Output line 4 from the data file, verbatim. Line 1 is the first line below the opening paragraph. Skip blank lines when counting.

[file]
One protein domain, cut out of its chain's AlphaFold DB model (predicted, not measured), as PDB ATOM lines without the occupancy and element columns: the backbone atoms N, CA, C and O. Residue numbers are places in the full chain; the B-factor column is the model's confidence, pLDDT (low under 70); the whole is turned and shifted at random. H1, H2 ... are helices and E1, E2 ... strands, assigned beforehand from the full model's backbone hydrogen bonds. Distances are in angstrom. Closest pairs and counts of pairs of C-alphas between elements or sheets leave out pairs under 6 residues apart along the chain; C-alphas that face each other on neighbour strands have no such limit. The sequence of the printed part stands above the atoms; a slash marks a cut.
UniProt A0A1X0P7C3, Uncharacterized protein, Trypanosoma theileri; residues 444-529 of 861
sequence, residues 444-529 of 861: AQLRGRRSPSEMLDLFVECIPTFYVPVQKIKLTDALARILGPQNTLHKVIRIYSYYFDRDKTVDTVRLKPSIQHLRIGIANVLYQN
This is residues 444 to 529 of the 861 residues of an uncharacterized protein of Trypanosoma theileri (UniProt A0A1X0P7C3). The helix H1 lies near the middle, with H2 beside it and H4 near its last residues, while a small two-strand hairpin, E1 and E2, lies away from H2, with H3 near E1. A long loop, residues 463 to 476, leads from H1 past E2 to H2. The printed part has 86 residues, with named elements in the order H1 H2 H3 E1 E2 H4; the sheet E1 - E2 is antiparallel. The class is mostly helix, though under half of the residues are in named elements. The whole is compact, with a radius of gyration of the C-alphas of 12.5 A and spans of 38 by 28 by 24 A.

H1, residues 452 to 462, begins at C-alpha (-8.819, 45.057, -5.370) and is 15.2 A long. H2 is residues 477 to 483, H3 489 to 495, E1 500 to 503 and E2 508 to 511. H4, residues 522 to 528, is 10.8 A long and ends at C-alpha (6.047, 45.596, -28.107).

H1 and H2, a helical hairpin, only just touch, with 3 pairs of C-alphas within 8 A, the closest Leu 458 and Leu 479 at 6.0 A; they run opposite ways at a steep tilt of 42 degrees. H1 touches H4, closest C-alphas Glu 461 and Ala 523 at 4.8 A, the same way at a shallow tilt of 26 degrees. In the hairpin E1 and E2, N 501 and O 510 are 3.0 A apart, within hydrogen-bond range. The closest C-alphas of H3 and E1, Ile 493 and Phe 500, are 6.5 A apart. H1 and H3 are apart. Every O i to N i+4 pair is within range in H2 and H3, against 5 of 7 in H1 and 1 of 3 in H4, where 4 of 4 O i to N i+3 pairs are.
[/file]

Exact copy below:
H1, residues 452 to 462, begins at C-alpha (-8.819, 45.057, -5.370) and is 15.2 A long. H2 is residues 477 to 483, H3 489 to 495, E1 500 to 503 and E2 508 to 511. H4, residues 522 to 528, is 10.8 A long and ends at C-alpha (6.047, 45.596, -28.107).